Any content created needs to be held in a central location, so everyone can get the full use and benefit of it. Sales teams need to know exactly what resources are available and to have easy access to them. Also think about ways your existing content could be re-purposed, to ensure you are making the maximum impact from all your efforts. For example, your content can cross both the online and offline marketing fields if you print off a version of your key content for use at any events you are attending.
Look at your content and ask yourself these key questions:
- Can your sales and marketing teams quickly find the content and resources they need?
- Is the information in your content library completely up to date?
- Have you covered each stage of the buyer’s journey, for each of your buyer personas?
If you’ve answered no to any of these questions, then it’s time to focus on your Digital Asset Management (DAM).
Integration of technology
Having the right tools for the job can make all the difference for any company, but buying in the wrong software, or implementing it poorly, can be a costly mistake. The first step when purchasing new technology should always be to research how it might benefit your business and teams.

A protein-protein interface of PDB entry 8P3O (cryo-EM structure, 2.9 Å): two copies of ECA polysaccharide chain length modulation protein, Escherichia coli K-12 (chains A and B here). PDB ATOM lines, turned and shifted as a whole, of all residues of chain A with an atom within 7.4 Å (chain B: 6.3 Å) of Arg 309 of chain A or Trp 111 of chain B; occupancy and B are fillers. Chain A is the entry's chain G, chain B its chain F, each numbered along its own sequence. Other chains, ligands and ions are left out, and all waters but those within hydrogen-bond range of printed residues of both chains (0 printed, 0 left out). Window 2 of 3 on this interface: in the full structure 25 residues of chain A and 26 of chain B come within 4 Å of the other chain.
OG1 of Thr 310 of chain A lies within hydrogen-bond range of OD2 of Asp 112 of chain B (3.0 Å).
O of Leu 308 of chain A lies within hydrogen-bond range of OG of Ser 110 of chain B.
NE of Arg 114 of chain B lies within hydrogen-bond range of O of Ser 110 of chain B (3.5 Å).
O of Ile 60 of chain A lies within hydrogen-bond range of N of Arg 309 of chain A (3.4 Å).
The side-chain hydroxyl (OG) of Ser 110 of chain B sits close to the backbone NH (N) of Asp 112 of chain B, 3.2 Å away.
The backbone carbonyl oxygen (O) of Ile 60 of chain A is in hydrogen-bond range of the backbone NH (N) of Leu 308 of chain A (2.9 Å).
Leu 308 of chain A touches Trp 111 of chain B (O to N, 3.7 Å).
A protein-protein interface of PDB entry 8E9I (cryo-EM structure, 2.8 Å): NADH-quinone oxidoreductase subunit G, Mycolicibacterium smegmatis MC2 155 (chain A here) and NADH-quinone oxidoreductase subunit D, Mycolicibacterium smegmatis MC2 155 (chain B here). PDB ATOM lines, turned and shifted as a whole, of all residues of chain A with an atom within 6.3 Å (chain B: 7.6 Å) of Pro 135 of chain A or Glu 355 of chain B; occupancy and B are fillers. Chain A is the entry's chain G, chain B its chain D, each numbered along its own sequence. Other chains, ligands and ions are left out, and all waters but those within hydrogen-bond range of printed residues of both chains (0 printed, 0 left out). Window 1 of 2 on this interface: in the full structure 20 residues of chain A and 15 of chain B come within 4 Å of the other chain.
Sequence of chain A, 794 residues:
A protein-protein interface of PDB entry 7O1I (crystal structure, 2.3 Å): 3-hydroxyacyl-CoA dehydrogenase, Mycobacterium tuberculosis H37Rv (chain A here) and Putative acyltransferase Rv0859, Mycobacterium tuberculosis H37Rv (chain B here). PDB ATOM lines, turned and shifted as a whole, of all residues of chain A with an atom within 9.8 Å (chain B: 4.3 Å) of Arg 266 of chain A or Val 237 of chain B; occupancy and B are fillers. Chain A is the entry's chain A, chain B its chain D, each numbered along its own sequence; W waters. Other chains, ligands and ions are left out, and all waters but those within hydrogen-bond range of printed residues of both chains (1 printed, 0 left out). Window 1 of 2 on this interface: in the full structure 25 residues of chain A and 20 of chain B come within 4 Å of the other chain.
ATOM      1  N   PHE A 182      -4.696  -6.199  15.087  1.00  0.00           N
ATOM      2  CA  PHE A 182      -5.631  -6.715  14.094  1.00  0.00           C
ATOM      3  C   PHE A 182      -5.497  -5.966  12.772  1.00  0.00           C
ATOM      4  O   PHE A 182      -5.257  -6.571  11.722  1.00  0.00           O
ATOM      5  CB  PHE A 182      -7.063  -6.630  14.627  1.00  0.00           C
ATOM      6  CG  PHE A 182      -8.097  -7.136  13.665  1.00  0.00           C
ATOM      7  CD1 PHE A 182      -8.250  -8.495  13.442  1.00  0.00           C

Speak to the staff on the ground who will actually be using the tools before you make a purchasing decision. Ask them – do the features sound useful? Will the kit save them time and effort (and therefore money for the business)?
Once you’ve chosen the right digital tools for your business, you need to make sure your entire team can use them confidently. Training is key for both sales and marketing teams as it doesn’t matter how good your tools are if no one knows what they can do and how best to use them. Ensuring your teams are comprehensively trained will help you reap the full benefit of the tools and will also help you overcome any potential resistance you may face.
Aligning sales & marketing
A constant problem for nearly all businesses, and one we’ve touched on already within this guide, is how to get your sales and marketing teams working together as one well-oiled machine.
Well-aligned sales and marketing teams can make a huge difference to the smooth running of your business, as well as driving greatly increased revenue. To see exactly how to achieve this, read our blog: Smarketing: How to align your sales and marketing teams.